Once we arrived, we got into our respective rooms and changed into something warmer since it had gotten slightly chilly. After having tea, we decided to go down to the river and take some pictures. The sun had just creeped behind the mountains and it was cold and extremely serene.
The river curved behind this mountain and the bridge was located a little further to the left side of this picture.
After taking pictures to our hearts’ content, we decided to visit the small bazaar located just a little outside PTDC. We did not get to discover much of this bazaar since we had embarked on a journey to look for chapli kebabs (since it was nearly dinner time) but we saw some pretty cool things, over-sized vegetables on proud display being one of them.
Shinkayaari’s Famous Chapli (or Chapal, whatever you prefer to call them) Kebab. Success!
One of the coolest things I saw there. This shower head sprayed water over a huge cement square which held sodas and water bottles. A pipe ran out of this cement square and directed the water into this huge steel bucket which held even more sodas and water bottles. Ingenuity at its best. They didn’t need fancy gadgets or electricity to cool things down. Nature’s provision and household items seemed to do the trick. We ran our hands under this and I don’t think I need to say that the water was freezing cold.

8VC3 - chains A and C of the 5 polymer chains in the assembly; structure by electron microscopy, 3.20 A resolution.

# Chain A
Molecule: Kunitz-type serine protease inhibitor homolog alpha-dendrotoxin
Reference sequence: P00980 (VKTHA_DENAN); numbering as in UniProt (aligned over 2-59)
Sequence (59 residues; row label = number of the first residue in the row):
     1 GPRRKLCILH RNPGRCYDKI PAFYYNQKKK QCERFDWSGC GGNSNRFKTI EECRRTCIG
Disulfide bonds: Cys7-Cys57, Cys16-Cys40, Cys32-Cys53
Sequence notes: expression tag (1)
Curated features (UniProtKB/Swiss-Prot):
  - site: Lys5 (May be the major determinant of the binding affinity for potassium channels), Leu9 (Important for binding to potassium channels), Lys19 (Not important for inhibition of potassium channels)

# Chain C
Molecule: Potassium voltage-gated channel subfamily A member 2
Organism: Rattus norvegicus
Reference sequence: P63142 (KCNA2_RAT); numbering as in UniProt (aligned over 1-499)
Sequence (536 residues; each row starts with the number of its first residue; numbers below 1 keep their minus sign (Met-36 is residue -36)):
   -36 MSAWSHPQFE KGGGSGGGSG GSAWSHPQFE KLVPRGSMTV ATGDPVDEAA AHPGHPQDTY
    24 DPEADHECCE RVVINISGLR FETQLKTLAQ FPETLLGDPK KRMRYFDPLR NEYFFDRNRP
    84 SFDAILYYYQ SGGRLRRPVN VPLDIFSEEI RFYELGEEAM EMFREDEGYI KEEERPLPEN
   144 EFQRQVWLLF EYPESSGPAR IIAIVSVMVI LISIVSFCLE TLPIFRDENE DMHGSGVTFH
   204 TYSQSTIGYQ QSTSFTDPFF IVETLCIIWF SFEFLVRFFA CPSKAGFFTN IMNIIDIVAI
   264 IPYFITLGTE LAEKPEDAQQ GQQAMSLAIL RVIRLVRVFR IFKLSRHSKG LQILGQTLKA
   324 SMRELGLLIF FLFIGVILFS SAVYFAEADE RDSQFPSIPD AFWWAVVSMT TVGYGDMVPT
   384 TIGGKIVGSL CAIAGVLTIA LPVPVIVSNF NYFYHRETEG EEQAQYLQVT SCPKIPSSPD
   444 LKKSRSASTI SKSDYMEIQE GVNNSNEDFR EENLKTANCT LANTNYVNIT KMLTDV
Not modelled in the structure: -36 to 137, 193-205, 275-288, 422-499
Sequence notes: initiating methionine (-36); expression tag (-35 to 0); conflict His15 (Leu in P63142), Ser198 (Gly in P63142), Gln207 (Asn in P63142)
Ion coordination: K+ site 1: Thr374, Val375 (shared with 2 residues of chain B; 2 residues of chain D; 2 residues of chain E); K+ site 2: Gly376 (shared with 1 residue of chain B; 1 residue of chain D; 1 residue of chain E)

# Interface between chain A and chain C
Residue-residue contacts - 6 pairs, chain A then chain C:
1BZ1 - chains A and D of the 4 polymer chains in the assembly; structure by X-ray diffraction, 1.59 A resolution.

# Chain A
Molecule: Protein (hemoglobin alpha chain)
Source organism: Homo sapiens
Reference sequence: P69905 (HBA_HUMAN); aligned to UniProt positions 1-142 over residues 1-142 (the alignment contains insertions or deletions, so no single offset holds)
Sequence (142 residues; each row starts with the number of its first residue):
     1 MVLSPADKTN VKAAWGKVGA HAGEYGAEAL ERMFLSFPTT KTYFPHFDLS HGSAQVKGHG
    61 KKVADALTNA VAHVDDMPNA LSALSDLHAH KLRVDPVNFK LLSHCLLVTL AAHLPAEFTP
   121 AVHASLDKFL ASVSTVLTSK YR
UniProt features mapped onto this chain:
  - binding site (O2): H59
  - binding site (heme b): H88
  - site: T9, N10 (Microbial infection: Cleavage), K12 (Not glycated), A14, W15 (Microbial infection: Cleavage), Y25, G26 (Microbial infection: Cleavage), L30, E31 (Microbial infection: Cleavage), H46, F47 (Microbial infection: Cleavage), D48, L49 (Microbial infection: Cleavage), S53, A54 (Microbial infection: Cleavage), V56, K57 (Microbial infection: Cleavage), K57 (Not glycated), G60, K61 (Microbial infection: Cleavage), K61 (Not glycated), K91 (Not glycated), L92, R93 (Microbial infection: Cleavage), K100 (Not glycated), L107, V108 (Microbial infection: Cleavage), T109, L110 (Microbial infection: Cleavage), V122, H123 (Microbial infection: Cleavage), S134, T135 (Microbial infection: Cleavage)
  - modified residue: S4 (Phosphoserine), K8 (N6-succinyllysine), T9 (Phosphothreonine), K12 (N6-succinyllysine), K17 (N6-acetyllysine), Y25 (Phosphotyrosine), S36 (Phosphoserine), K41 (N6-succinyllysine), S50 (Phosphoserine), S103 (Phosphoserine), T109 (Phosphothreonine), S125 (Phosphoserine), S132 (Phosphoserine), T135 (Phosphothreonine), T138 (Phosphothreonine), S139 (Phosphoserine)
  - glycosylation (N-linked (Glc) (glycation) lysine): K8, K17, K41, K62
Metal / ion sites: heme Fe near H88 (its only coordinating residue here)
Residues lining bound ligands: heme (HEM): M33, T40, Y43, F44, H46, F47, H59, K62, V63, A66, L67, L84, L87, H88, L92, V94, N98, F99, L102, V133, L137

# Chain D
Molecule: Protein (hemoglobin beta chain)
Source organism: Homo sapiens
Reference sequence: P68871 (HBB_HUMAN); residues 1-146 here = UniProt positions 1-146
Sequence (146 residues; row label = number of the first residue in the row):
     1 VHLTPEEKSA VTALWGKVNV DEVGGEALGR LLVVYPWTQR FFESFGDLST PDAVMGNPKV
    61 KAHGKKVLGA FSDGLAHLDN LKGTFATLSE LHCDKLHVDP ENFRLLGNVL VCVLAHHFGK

Once we had equipped ourselves with chapli kebabs, we headed back to PTDC and into their restaurant/dining hall for dinner.
Big enough to accommodate our family!
We only ended up getting soup and fries from the menu since we had a lot of our biryani with us and the chapli kebabs to accompany it.
This was surprisingly delicious and it was pretty cold outside. Nothing like chicken corn soup to warm you up.
My plate of food (going clockwise, starting at 12 o clock): biryani with raita, chapli kebab and naan.
No huge family meal of ours is complete without a couple of plates of french fries.
Dinner was a relatively quite affair since we were all immensely tired and we all wanted to head back to our rooms for some sleep.
Before we did, however, we did enquire, from fellow PTDC guests, about the places that we wanted to visit the next day. Turned out that most of them had gotten there the same day as we had so they were as clueless as we were. Since it was cold and we were all exhausted, we headed back to our rooms and were all fast asleep by 11 p.m. Thus ended our first exhausting but immensely fun day.
Second day to come soon!
Recently, I went on a family trip to Kaghan Valley which is located in the north-west province of Khyber Pakhtunkhwa in Pakistan. I wanted to write about it but, as mentioned in my last post, my laziness overtook me and instead of posting on my blog, I started posting daily drawings on Instagram.
However, since I have taken an oath to pay more attention to my blog, I will be writing about my 3-day trip, posting an entire day in each post. I’ll try to keep it brief and it’ll have lots of pictures. It was an absolutely amazing place and I would certainly go back, if given the opportunity to do so. I hope you will read my rambles about my pretty short but pretty awesome trip!
To give you an idea of the place, we got to see these beautiful peaks every day, most of the day. It was pretty amazing.
As a random question, what is the last place you travelled to or visited and what did you like/dislike about it and why?
P.s. This is meant to be an attempt at travel blogging. I hope I do it justice.